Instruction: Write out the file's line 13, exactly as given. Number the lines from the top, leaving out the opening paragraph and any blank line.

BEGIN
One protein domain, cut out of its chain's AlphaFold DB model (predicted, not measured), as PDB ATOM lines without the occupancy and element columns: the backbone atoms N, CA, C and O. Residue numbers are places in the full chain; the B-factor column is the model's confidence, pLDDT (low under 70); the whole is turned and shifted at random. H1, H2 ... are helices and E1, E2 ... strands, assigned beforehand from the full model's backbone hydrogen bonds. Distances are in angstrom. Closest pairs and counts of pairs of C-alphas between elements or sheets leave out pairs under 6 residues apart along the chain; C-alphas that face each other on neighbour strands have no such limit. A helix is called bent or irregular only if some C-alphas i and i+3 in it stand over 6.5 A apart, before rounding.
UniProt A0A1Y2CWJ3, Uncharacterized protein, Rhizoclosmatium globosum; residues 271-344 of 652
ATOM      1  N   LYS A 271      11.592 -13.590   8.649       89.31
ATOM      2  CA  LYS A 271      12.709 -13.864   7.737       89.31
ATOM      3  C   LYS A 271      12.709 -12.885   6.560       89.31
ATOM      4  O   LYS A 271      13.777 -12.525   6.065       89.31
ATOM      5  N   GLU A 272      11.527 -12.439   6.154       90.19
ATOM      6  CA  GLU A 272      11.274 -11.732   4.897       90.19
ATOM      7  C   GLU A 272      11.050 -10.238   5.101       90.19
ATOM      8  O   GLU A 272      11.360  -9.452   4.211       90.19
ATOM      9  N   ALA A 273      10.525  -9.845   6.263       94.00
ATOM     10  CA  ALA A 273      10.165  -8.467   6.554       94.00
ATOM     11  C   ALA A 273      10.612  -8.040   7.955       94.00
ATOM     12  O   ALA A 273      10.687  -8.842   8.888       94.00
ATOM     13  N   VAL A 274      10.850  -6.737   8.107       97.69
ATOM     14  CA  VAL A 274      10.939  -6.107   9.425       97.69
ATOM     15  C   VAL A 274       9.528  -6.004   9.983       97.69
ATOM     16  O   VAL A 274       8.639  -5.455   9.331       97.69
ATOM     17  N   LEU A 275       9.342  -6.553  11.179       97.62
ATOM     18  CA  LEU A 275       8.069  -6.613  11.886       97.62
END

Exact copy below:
ATOM     12  O   ALA A 273      10.687  -8.842   8.888       94.00